As one of my favorite food, tempeh shows up a lot at the dining table for lunch or dinner. Recently, my mom taught me another way to enjoy it. Tossed with garlic, shallots, and chili peppers, and lightly drizzled with sweet soy sauce, I may have found another version to love.
Here’s how I do it and the list of ingredients:
- 1 organic soy tempeh (8oz) (cut into small square pieces)
- 3 garlic (thin sliced)
- 2 shallots (thin sliced)
- 2 cayenne peppers (warning: spicy! For milder option, try using bigger peppers such as: jalapeno, poblano, banana, bell or sweet peppers)
- 2 tablespoon of vegetable oil
- 1 tablespoon of sweet soy sauce (found it at Asian grocery store)
- Heat up a medium pan, add vegetable oil
- Lightly brown the sliced garlic, shallots, and peppers
- Remove from pan and set aside
- Using the remaining oil to brown the tempeh
- Return the garlic, shallots, and peppers and mix them up with the tempeh
- Add the sweet soy sauce, stir, and serve
“Make me sweet again, fragrant, fresh and wild, and thankful for any small gesture.” -Rumi-
Speaking of sweet, fragrant, fresh and wild, here’s another easy side dish recipe. Thought I’d share before 2013 ends. Happy 2014 to all, may our new year be sweet and filled with gratitude.
The fresh, cute, and candy-like grape tomatoes always make wonderful salad and snack. A recent eat-out at, an oldie but goody, Italian restaurant gave me a delicious alternative on how to enjoy them: roast and drizzle them with balsamic! Oh, how they became even sweeter!
Here’s how I did it:
- 10 oz. of grape tomatoes (halved)
- 4 garlic (whole or minced doesn’t matter)
- 2 tablespoon of olive oil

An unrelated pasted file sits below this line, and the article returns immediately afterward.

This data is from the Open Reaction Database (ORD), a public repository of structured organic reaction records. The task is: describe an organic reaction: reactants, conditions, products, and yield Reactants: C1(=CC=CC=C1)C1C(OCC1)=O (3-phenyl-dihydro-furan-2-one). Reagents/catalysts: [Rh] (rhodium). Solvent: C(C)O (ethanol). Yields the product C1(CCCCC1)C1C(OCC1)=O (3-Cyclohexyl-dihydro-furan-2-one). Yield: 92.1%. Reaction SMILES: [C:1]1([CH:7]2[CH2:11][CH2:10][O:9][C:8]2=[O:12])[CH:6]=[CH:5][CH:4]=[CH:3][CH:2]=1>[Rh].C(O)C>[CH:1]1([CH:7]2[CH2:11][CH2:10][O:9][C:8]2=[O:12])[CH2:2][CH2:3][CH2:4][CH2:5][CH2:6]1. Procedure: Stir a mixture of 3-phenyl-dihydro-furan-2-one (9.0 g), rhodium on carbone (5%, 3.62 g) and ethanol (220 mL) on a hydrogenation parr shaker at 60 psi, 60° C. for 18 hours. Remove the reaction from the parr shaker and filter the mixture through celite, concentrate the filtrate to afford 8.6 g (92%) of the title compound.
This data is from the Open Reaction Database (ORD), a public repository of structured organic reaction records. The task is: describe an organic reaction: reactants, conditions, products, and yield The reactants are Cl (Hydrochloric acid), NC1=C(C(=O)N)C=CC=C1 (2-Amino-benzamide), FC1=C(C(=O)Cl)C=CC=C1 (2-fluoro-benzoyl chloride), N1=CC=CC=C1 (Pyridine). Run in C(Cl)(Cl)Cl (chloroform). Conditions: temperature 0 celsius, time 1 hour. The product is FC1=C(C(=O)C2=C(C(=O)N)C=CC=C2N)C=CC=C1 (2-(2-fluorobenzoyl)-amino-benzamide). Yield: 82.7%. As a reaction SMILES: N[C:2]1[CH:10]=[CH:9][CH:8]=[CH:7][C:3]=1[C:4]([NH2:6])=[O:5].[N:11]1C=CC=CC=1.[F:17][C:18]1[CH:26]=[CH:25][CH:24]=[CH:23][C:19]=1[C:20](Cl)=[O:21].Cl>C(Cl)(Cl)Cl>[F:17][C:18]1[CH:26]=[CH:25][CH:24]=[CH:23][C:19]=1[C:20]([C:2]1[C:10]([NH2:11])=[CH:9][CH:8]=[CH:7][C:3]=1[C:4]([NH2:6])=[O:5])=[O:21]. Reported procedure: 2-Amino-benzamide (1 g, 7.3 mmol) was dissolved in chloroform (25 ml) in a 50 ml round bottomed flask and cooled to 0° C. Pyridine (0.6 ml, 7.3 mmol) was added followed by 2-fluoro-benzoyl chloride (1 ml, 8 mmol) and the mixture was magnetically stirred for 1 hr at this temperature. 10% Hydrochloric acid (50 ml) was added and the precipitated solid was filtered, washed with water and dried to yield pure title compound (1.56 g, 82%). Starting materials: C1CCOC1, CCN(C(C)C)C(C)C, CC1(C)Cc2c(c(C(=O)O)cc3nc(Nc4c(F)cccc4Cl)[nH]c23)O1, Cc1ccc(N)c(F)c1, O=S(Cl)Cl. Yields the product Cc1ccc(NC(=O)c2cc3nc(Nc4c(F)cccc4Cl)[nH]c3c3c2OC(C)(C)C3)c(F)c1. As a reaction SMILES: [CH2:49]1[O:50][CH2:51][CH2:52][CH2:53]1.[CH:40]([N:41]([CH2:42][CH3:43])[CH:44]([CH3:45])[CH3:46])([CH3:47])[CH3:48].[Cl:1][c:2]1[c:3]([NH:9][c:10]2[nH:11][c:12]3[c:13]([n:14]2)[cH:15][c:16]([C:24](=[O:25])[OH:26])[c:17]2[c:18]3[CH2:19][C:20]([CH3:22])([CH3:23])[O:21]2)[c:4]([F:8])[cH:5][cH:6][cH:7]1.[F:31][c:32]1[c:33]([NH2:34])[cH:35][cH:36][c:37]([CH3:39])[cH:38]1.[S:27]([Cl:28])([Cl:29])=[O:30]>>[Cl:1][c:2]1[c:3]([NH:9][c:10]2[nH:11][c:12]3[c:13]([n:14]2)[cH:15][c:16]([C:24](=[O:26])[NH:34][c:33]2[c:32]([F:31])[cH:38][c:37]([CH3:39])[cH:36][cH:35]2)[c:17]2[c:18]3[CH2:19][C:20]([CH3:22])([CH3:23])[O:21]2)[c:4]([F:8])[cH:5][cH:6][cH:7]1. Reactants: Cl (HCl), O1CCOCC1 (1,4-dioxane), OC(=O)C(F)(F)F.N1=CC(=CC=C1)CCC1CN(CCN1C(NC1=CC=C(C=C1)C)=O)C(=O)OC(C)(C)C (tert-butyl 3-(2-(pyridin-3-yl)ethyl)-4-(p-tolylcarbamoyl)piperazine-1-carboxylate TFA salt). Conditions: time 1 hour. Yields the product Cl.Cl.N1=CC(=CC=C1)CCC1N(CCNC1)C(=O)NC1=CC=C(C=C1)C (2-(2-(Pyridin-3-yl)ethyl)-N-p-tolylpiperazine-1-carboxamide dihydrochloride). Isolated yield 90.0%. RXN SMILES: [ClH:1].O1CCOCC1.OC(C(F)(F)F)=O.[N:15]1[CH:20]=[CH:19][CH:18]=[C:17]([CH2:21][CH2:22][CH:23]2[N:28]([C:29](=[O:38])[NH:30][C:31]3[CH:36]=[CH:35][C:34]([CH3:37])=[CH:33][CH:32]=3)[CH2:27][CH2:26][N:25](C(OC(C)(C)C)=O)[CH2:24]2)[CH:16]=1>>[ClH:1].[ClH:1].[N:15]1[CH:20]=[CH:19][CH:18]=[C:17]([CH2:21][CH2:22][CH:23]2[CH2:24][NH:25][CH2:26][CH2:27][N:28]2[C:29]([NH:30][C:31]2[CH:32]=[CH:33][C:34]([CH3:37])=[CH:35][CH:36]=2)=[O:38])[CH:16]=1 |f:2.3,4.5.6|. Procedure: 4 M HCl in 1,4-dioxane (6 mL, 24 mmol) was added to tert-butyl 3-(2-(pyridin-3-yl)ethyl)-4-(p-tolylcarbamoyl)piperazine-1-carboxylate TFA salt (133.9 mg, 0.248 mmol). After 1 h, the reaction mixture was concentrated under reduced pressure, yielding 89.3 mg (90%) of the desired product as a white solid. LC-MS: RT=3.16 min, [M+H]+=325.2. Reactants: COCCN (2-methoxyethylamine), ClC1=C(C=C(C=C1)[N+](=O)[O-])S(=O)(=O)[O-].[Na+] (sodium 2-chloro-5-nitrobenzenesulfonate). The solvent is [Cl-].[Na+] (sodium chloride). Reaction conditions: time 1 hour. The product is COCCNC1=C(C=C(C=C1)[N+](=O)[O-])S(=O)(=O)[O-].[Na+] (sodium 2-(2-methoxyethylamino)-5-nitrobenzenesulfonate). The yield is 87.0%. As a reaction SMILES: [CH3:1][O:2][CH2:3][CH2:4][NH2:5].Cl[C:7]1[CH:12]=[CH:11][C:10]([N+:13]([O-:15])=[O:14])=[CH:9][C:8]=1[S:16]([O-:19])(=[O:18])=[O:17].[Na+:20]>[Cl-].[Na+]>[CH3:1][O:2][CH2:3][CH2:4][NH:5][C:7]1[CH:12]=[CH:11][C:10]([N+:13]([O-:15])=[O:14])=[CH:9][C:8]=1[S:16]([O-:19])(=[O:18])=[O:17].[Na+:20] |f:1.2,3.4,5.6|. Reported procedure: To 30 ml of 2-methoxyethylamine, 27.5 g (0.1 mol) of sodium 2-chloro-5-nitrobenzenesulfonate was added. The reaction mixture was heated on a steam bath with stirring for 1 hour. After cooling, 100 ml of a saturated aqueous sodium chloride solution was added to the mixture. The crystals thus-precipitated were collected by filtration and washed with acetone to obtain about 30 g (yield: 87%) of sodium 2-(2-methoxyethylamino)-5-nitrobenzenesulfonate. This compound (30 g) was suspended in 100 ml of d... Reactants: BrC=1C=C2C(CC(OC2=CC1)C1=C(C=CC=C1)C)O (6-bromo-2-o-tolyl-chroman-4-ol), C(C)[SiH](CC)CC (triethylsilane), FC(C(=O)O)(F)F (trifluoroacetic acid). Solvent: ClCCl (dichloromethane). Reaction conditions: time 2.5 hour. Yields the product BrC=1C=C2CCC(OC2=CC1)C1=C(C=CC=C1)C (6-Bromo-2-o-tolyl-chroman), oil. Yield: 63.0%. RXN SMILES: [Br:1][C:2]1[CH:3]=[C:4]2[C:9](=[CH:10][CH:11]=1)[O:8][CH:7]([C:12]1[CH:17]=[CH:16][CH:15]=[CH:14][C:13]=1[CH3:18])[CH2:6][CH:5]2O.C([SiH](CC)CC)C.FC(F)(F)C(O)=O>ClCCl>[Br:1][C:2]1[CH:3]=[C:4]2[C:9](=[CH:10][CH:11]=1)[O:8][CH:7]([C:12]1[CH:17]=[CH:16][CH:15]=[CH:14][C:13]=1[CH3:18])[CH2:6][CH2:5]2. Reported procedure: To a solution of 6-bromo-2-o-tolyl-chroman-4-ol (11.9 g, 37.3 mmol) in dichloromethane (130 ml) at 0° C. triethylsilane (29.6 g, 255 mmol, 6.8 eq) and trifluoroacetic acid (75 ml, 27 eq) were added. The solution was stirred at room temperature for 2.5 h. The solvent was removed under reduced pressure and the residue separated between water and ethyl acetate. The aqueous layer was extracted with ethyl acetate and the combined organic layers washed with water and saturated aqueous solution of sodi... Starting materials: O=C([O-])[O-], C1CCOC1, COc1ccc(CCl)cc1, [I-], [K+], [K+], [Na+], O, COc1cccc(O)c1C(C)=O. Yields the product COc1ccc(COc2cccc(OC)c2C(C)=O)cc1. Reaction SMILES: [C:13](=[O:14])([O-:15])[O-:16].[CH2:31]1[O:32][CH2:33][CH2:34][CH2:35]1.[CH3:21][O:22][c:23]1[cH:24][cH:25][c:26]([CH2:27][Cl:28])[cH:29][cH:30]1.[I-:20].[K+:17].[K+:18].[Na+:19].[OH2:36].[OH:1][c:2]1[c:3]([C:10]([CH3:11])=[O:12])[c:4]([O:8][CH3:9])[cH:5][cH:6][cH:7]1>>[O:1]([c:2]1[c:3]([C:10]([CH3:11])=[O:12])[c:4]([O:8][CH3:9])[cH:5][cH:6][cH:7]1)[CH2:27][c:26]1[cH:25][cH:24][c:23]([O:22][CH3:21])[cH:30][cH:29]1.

- 2 tablespoon of balsamic vinegar (add more if you want)
- Preheat oven to 400 degrees Fahrenheit
- Place the halved tomatoes and garlic on a baking sheet, drizzle them with olive oil, sprinkle a little bit of salt, and mix with both hands
- Roast for 15 minutes
- Let them cool down for a five minutes
- Place them in a bowl and drizzle with balsamic vinegar
- Optional: Make it peppery by adding arugula!
- Great to serve together with Spaghetti ala Puttanesca and Roasted Portobello with Breadcrumbs
Thanks for stopping by…
Other source of recipe idea: Roasted Grape Tomatoes Recipe by Claire Robinson
The temperature keeps dropping in this part of the world. Looks like the cold days are really here to stay, at least for a while. Tis the perfect time for…warm soup!
Many years ago, back in college days, a good friend taught me how to do Hainan chicken rice. I remembered the fantastic fragrance that came from the dish. Sesame oil, ginger slices, and garlic infused the soup and the chicken. My friend also tossed the rice grains with a little bit of sesame oil and oyster sauce in a pan before cooking it. Ah, so wonderful!